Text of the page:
1. Introduction: a message from the Editors Unlike most special issues that put a theory, concept, or method central, we are paying tribute to a person. At the beginning of what now has been a very long pandemic, our Prof. Paul Benneworth, unexpectedly passed away leaving behind not just an exciting and inspirational academic and professional career but also a personal legacy that combined a wicked sense of humour with the type of honest and personalized academic support that has fostered the careers of many of the contributors contained herein. Indeed, the fact that more than 3 years after his death, Paul’s research still lives on in the pieces contained herein, is a testament to the extent that he was engaged in important topics in the field. More importantly however, for each piece contained within this Special Edition, Paul’s legacy is shown through the way that he contributed value to projects and ideas, and also how he contributed to the personal and professional development of individuals.
Inspired by macroeconomic scenarios, we aim to experimentally investigate the evolution of short- and long-run expectations under different specifications of the fundamentals. We collect individual predictions for future prices in a series of Learning to Forecast Experiments with a time-varying fundamental value. In particular, we observe how expectations evolve in markets where the fundamental value follows either a V-shaped or an inverse V-shaped pattern. These conditions are compared with markets characterized by a constant and a slightly linear increasing fundamental value. We assess whether minor but systematic variations in the fundamentals affect individual short- and long-run expectations by considering positive and negative feedback-expectation systems. Compared to a setting with constant fundamentals, the slowly varying fundamentals have a limited impact on how subjects form their expectations in positive feedback markets, whereas in negative feedback markets we observe notable changes.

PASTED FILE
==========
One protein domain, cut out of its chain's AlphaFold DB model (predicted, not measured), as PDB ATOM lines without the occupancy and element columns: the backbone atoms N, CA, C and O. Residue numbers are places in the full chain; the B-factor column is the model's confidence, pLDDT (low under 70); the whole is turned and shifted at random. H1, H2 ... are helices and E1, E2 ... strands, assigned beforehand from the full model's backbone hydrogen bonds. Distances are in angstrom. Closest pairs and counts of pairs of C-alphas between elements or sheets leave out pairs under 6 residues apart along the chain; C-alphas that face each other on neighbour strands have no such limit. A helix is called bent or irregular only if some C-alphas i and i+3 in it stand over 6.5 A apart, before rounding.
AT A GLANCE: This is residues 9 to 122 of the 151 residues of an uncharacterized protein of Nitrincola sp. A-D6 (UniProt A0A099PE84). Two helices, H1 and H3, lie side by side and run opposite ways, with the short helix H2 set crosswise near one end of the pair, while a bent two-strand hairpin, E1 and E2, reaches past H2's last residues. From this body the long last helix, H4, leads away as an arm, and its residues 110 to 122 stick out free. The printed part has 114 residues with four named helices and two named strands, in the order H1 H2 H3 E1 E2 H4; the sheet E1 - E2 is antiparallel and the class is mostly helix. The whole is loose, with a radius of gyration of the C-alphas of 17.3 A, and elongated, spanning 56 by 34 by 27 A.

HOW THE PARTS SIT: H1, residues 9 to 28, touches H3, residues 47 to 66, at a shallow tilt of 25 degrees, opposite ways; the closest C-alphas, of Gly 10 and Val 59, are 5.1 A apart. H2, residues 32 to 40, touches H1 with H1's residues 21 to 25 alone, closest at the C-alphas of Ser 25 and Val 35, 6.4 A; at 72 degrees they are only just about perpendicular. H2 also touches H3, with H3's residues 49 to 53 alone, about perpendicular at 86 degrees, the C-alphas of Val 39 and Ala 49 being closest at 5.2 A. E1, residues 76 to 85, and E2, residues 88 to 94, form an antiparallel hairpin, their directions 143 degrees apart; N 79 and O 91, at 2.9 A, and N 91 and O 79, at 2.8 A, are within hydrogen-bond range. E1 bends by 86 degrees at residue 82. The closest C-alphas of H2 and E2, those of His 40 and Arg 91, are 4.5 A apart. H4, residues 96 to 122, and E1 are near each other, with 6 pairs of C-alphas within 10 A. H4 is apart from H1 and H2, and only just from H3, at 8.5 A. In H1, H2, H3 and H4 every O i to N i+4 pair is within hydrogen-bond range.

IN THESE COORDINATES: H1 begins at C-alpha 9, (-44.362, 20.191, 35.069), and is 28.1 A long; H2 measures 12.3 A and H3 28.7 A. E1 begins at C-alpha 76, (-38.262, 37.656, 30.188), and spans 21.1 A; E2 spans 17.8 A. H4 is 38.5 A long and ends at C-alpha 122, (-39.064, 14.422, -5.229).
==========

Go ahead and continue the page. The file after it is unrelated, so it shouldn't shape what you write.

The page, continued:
This work focuses on the examination of a regular black hole within Verlinde's emergent gravity, specifically investigating the Hayward-like (modified) solution. The study reveals the existence of three horizons under certain conditions, i.e., an event horizon and two Couchy horizons. Our results indicate regions which phase transitions occur based on the analysis of heat capacity and Hawking temperature. To compute the latter quantity, we utilize three distinct methods: the surface gravity approach, Hawking radiation, and the application of the first law of thermodynamics. In the case of the latter approach, it is imperative to introduce a correction to ensure the preservation of the Bekenstein-Hawking area law. Geodesic trajectories and critical orbits (photon spheres) are calculated, highlighting the presence of three light rings. Additionally, we investigate the black hole shadows. Furthermore, the quasinormal modes are explored using third-and sixth-order WKB approximations. In particular, we observe stable and unstable oscillations for certain frequencies. Finally, in order to comprehend the phenomena of time-dependent scattering in this scenario, we provide an investigation of the time-domain solution. * Electronic address: email@example.com
Background This study aimed to evaluate the effects of a 15‐week telerehabilitation program and a detraining period on cardiorespiratory fitness and mechanical efficiency in patients with post‐COVID‐19 sequelae. Methods 131 patients with post‐COVID‐19 sequelae were randomly assigned to one of two groups: patients who carried out the supervised telerehabilitation program (TRG, n = 66) and a control group (CG, n = 65). An incremental cardiopulmonary exercise testing (CPET) was performed on cycle ergometer to compare cardioventilatory responses between experimental groups. Results A significant increase in the CPET duration, peak power output, and mechanical efficiency was observed in TRG compared to CG after the telerehabilitation program (p ≤ 0.001). A significant increase in the CPET duration, peak power output, and mechanical efficiency was verified at 3 months compared to the pretest and after detraining in TRG (p < 0.001). A significant increase in peak oxygen uptake (V̇O2peak) was identified after the intervention and in the detraining period compared to the pretest in both experimental groups (p < 0.001). A higher ventilatory efficiency was observed after the telerehabilitation program (p = 0.021) than in pretest only in TRG. Conclusions A 15‐week supervised home telerehabilitation program improved exercise capacity, power output, and mechanical efficiency in TRG compared to a CG. The telerehabilitation program was not more effective in improving V̇O2peak than the activities of the CG. However, ventilatory efficiency was improved only after the telerehabilitation program. The reported results after the detraining period highlight the need to maintain the rehabilitation program over time.